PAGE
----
Poor countries across Africa, Central America and the Caribbean are losing sometimes staggering portions of their college-educated workers to wealthy democracies, according to a World Bank study released yesterday.
The study's findings document a troubling pattern of "brain drain," the flight of skilled middle-class workers who could help lift their countries out of poverty, some analysts say. And while the exact effects are still little understood, there is a growing sense among economists that such migration plays a crucial role in a country's development.
The findings are based on an extensive survey of census and other data from the 30 countries in the Organization for Economic Cooperation and Development, which includes most of the world's richest nations.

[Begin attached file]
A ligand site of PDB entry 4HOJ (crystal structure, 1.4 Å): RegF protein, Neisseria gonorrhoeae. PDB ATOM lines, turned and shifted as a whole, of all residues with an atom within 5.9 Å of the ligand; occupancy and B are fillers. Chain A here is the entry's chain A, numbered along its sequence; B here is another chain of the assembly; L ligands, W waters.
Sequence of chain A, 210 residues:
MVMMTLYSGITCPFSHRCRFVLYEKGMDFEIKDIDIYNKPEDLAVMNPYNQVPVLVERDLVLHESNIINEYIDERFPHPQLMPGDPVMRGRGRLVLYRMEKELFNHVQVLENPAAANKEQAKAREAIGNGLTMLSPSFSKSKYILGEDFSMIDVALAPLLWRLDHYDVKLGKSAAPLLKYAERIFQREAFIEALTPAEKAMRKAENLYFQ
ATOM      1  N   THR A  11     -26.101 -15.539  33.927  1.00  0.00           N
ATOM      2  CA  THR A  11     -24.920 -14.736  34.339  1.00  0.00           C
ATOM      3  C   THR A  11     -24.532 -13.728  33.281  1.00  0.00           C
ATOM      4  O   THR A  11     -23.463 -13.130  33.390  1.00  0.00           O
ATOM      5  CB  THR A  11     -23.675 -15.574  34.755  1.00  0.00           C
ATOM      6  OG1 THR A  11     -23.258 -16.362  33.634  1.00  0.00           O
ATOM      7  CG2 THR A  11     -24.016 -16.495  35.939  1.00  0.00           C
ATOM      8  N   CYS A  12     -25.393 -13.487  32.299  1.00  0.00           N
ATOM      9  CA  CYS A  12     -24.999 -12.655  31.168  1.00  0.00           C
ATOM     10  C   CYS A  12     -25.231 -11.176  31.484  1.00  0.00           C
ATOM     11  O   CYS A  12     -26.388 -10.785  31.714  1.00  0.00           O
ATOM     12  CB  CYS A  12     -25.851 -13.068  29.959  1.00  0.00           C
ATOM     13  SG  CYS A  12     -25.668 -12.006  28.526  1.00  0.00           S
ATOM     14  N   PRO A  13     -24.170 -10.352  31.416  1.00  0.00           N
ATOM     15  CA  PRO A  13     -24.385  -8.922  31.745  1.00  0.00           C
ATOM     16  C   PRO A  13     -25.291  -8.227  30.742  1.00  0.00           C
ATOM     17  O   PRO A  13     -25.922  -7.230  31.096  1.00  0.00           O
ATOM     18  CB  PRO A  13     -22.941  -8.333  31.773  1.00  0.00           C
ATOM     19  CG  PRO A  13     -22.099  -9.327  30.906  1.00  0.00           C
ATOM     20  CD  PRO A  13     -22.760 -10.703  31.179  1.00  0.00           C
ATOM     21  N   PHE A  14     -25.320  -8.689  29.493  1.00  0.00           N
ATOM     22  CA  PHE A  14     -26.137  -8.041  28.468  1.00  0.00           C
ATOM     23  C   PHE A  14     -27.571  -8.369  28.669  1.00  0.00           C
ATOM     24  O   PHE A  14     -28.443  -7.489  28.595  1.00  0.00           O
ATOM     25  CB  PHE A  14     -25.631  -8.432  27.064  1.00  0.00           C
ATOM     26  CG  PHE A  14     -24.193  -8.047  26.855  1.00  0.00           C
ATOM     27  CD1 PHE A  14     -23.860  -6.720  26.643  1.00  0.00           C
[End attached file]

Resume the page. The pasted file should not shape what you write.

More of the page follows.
The study found that from a quarter to almost half of the collegeeducated citizens of poor countries like Ghana, Mozambique, Kenya, Uganda and El Salvador lived abroad in an O.E.C.D. country - a fraction that rises to more than 80 percent for Haiti and Jamaica.
These patterns suggest that an extensive flight of educated people is damaging many small to medium-size poor countries, while the largest developing countries are better able to weather relatively smaller losses of talent, and even benefit from them when their skilled workers return or invest in their native lands, said Frédéric Docquier, a lead researcher for the bank and an economist at the University of Leuven in Belgium.